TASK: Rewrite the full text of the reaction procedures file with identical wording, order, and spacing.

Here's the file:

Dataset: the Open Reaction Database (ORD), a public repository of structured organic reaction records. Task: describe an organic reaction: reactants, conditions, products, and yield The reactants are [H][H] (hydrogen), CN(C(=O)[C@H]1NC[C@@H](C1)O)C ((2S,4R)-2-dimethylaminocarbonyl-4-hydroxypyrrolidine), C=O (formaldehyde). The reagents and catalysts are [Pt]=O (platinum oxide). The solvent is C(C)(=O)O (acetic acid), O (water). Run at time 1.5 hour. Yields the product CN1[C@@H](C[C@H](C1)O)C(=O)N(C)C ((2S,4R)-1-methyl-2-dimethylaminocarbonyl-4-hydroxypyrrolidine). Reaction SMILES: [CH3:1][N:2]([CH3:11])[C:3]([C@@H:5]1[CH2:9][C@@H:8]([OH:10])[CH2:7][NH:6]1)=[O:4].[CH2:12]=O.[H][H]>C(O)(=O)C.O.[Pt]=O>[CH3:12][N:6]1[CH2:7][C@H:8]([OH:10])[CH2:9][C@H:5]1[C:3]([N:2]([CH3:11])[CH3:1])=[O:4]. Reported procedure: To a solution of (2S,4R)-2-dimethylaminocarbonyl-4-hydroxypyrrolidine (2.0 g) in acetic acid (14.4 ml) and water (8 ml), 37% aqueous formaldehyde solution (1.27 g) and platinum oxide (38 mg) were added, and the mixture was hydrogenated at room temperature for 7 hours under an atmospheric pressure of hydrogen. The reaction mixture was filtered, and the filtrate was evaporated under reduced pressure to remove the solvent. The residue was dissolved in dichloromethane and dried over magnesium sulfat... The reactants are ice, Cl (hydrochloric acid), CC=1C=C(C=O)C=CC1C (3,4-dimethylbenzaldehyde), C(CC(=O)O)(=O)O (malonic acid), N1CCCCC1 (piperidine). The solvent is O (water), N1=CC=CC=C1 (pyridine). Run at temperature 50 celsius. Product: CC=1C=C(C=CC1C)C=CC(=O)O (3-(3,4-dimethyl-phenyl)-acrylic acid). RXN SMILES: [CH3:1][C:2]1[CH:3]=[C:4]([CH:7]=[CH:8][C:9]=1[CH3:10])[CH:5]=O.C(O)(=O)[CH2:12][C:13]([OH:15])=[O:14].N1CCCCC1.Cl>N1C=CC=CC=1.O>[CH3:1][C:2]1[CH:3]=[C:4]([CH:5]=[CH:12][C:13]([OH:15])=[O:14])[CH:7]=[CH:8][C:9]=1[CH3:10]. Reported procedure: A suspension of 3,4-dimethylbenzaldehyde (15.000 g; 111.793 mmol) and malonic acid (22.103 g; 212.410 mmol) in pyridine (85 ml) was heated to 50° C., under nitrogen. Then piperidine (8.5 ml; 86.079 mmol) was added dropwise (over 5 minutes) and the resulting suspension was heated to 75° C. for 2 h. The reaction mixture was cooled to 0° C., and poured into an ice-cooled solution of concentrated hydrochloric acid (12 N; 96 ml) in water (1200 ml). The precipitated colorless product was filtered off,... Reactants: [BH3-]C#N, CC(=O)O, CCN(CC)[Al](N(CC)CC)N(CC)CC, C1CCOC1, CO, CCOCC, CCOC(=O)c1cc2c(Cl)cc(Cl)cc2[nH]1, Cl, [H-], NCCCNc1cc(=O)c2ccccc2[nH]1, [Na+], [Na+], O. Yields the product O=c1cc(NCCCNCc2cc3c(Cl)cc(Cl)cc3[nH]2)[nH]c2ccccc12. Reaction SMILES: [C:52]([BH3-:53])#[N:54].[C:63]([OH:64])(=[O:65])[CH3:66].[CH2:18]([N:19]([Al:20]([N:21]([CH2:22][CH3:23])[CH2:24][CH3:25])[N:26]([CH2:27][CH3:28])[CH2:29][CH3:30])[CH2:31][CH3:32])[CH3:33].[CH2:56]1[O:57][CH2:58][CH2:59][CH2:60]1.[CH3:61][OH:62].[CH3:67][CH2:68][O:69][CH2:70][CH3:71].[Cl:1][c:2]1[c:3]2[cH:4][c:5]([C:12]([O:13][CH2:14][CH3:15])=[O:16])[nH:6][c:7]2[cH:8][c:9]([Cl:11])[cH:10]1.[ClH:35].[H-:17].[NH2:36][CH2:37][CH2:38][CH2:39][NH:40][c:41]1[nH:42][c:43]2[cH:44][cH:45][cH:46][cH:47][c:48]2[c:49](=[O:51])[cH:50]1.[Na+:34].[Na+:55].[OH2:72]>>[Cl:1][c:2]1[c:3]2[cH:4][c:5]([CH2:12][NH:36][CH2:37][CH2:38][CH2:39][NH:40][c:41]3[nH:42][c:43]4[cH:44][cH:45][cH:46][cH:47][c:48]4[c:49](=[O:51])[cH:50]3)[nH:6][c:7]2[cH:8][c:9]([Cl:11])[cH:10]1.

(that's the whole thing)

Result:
Dataset: the Open Reaction Database (ORD), a public repository of structured organic reaction records. Task: describe an organic reaction: reactants, conditions, products, and yield The reactants are [H][H] (hydrogen), CN(C(=O)[C@H]1NC[C@@H](C1)O)C ((2S,4R)-2-dimethylaminocarbonyl-4-hydroxypyrrolidine), C=O (formaldehyde). The reagents and catalysts are [Pt]=O (platinum oxide). The solvent is C(C)(=O)O (acetic acid), O (water). Run at time 1.5 hour. Yields the product CN1[C@@H](C[C@H](C1)O)C(=O)N(C)C ((2S,4R)-1-methyl-2-dimethylaminocarbonyl-4-hydroxypyrrolidine). Reaction SMILES: [CH3:1][N:2]([CH3:11])[C:3]([C@@H:5]1[CH2:9][C@@H:8]([OH:10])[CH2:7][NH:6]1)=[O:4].[CH2:12]=O.[H][H]>C(O)(=O)C.O.[Pt]=O>[CH3:12][N:6]1[CH2:7][C@H:8]([OH:10])[CH2:9][C@H:5]1[C:3]([N:2]([CH3:11])[CH3:1])=[O:4]. Reported procedure: To a solution of (2S,4R)-2-dimethylaminocarbonyl-4-hydroxypyrrolidine (2.0 g) in acetic acid (14.4 ml) and water (8 ml), 37% aqueous formaldehyde solution (1.27 g) and platinum oxide (38 mg) were added, and the mixture was hydrogenated at room temperature for 7 hours under an atmospheric pressure of hydrogen. The reaction mixture was filtered, and the filtrate was evaporated under reduced pressure to remove the solvent. The residue was dissolved in dichloromethane and dried over magnesium sulfat... The reactants are ice, Cl (hydrochloric acid), CC=1C=C(C=O)C=CC1C (3,4-dimethylbenzaldehyde), C(CC(=O)O)(=O)O (malonic acid), N1CCCCC1 (piperidine). The solvent is O (water), N1=CC=CC=C1 (pyridine). Run at temperature 50 celsius. Product: CC=1C=C(C=CC1C)C=CC(=O)O (3-(3,4-dimethyl-phenyl)-acrylic acid). RXN SMILES: [CH3:1][C:2]1[CH:3]=[C:4]([CH:7]=[CH:8][C:9]=1[CH3:10])[CH:5]=O.C(O)(=O)[CH2:12][C:13]([OH:15])=[O:14].N1CCCCC1.Cl>N1C=CC=CC=1.O>[CH3:1][C:2]1[CH:3]=[C:4]([CH:5]=[CH:12][C:13]([OH:15])=[O:14])[CH:7]=[CH:8][C:9]=1[CH3:10]. Reported procedure: A suspension of 3,4-dimethylbenzaldehyde (15.000 g; 111.793 mmol) and malonic acid (22.103 g; 212.410 mmol) in pyridine (85 ml) was heated to 50° C., under nitrogen. Then piperidine (8.5 ml; 86.079 mmol) was added dropwise (over 5 minutes) and the resulting suspension was heated to 75° C. for 2 h. The reaction mixture was cooled to 0° C., and poured into an ice-cooled solution of concentrated hydrochloric acid (12 N; 96 ml) in water (1200 ml). The precipitated colorless product was filtered off,... Reactants: [BH3-]C#N, CC(=O)O, CCN(CC)[Al](N(CC)CC)N(CC)CC, C1CCOC1, CO, CCOCC, CCOC(=O)c1cc2c(Cl)cc(Cl)cc2[nH]1, Cl, [H-], NCCCNc1cc(=O)c2ccccc2[nH]1, [Na+], [Na+], O. Yields the product O=c1cc(NCCCNCc2cc3c(Cl)cc(Cl)cc3[nH]2)[nH]c2ccccc12. Reaction SMILES: [C:52]([BH3-:53])#[N:54].[C:63]([OH:64])(=[O:65])[CH3:66].[CH2:18]([N:19]([Al:20]([N:21]([CH2:22][CH3:23])[CH2:24][CH3:25])[N:26]([CH2:27][CH3:28])[CH2:29][CH3:30])[CH2:31][CH3:32])[CH3:33].[CH2:56]1[O:57][CH2:58][CH2:59][CH2:60]1.[CH3:61][OH:62].[CH3:67][CH2:68][O:69][CH2:70][CH3:71].[Cl:1][c:2]1[c:3]2[cH:4][c:5]([C:12]([O:13][CH2:14][CH3:15])=[O:16])[nH:6][c:7]2[cH:8][c:9]([Cl:11])[cH:10]1.[ClH:35].[H-:17].[NH2:36][CH2:37][CH2:38][CH2:39][NH:40][c:41]1[nH:42][c:43]2[cH:44][cH:45][cH:46][cH:47][c:48]2[c:49](=[O:51])[cH:50]1.[Na+:34].[Na+:55].[OH2:72]>>[Cl:1][c:2]1[c:3]2[cH:4][c:5]([CH2:12][NH:36][CH2:37][CH2:38][CH2:39][NH:40][c:41]3[nH:42][c:43]4[cH:44][cH:45][cH:46][cH:47][c:48]4[c:49](=[O:51])[cH:50]3)[nH:6][c:7]2[cH:8][c:9]([Cl:11])[cH:10]1.